Endpoints is a distributed API management system comprising services, runtimes, and tools. Endpoints provides management, monitoring, and authentication.
The components that make up Endpoints are:
Extensible Service Proxy (ESP) - for injecting Endpoints functionality.
Service Control - for applying API management rules.
Service Management - for configuring API management rules.
Cloud SDK - for deploying and management.
Google Cloud Console - for logging, monitoring and sharing.
ESP is a NGINX-based proxy that runs in front of the backend and injects Endpoints functionality such as authentication, monitoring, and logging. ESP retrieves a service configuration from Service Management and uses it to validate incoming requests.
ESP is designed for you to deploy it in a containerized environment and validate JWTs and Google ID tokens. It employs a variety of techniques, such as heavy caching and asynchronous calls to remain lightweight and highly performant.
Service Control applies API management rules at runtime, such as key authentication, monitoring, and logging. Service Control provides the following methods:
Check - verifies authentication and API keys, and indicates whether a call should be permitted
Report - notifies the systems of record for logging and monitoring
Service ManagementYou use the OpenAPI specification to describe the surface and the behavior of your API in a text file referred to as the Endpoints configuration. You deploy the Endpoints configuration to Service Management by using the Cloud SDK, which configures the API management rules. Other configuration related tasks also happen here, such as sharing your API with other developers, enabling or disabling the API in different projects, and generating API keys.
The Cloud SDK
The Cloud SDK provides the
gcloud command-line tool that you
can use to make calls to various Google Cloud services. You use the
gcloud command-line tool to deploy your Endpoints
configuration to Service Management.
Google Cloud Console
Cloud Console is the graphical user interface for Google Cloud. Endpoints uses the Cloud Console to expose monitoring and logging data that are sent from ESP and recorded by Service Control and share APIs with other developers, and for them to generate API keys to call the API.
ESP is designed for you to deploy it in a container alongside each instance of your backend. This server-local topology is ideal for both web-facing APIs as well as microservices. It avoids the network hop typically associated with centralized proxies and allows API management that is highly performant as well as scalable.
Typically, load balancing is applied before traffic hits ESP. On App Engine, load balancing happens automatically. On Compute Engine, it is accomplished by Cloud Load Balancing. For Kubernetes deployments, you can use an ingress proxy for load balancing. In Google Kubernetes Engine, you can use either Cloud Load Balancing or an ingress proxy for load balancing.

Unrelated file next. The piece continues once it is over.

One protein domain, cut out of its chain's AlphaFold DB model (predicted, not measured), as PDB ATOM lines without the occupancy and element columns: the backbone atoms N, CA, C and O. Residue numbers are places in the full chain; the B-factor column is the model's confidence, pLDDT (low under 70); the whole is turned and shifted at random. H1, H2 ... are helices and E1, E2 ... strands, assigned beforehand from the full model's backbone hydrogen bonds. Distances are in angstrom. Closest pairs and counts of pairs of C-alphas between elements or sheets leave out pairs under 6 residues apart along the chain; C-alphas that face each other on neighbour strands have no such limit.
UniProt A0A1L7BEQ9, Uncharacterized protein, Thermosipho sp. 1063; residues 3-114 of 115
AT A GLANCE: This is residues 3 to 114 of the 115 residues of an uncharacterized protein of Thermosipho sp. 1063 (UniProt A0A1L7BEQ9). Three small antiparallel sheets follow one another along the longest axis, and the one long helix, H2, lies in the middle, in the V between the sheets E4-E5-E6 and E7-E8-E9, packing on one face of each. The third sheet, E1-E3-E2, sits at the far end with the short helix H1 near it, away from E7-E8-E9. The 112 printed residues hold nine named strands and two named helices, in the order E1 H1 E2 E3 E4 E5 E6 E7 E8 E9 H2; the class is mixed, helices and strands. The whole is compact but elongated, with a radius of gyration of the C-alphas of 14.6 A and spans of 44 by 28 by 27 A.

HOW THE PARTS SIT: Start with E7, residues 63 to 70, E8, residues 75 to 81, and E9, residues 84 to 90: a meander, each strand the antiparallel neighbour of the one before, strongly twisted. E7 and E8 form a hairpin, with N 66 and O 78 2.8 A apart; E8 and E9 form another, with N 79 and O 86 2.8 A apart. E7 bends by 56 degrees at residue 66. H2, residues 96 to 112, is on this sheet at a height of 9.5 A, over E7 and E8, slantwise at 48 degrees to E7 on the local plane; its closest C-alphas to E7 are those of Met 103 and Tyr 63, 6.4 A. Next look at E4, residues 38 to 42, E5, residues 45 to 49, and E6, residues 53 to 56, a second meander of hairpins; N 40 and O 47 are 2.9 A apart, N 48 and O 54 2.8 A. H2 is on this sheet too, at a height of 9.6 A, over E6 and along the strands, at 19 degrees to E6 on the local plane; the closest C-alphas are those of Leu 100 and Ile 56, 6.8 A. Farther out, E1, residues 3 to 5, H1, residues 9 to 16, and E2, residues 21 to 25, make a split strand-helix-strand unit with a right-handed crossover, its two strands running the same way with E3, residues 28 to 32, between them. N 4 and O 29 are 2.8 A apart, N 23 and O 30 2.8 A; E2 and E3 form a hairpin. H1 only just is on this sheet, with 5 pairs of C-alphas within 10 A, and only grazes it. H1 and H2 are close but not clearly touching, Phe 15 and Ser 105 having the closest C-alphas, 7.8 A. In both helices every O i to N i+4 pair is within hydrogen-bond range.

Upon startup, ESP obtains its service configuration from Service Management. The service configuration is generated from the OpenAPI specification or from gRPC, the service configuration YAML file. It tells ESP both the surface of the API to be managed along with the policies, such as which methods require authentication, and which require API keys.
When a request is received, ESP creates a trace token for Stackdriver Trace.
Next, ESP matches the path of the incoming requests with the surface of the API. After finding a matching route, ESP performs any authentication steps for the specified method.
If JWT validation is necessary, ESP validates the authentication using the appropriate public key for the signer, and validates the audience field in the JWT. If an API key is required, ESP calls the Service Control API to validate the key.
Service Control looks up the key to validate it, and ensures that the project associated with the key has enabled the API. If the key isn't valid or the project hasn't enabled the API, the call is rejected and it is logged via the Service Control API.
If Service Control successfully validates the key, the request along with all original headers, plus a JWT validation header, if appropriate, is forwarded to the backend.
When a response is received from the backend, ESP returns the response to the caller and sends the final timing information to Trace. The call points are logged by the Service Control API, which writes metrics and logs to their appropriate destinations.
ESP on Kubernetes
The following diagram shows the overall architecture where ESP
runs as a side-car container in front of the API service application
my-api API hosted at
my-api.com and backed by a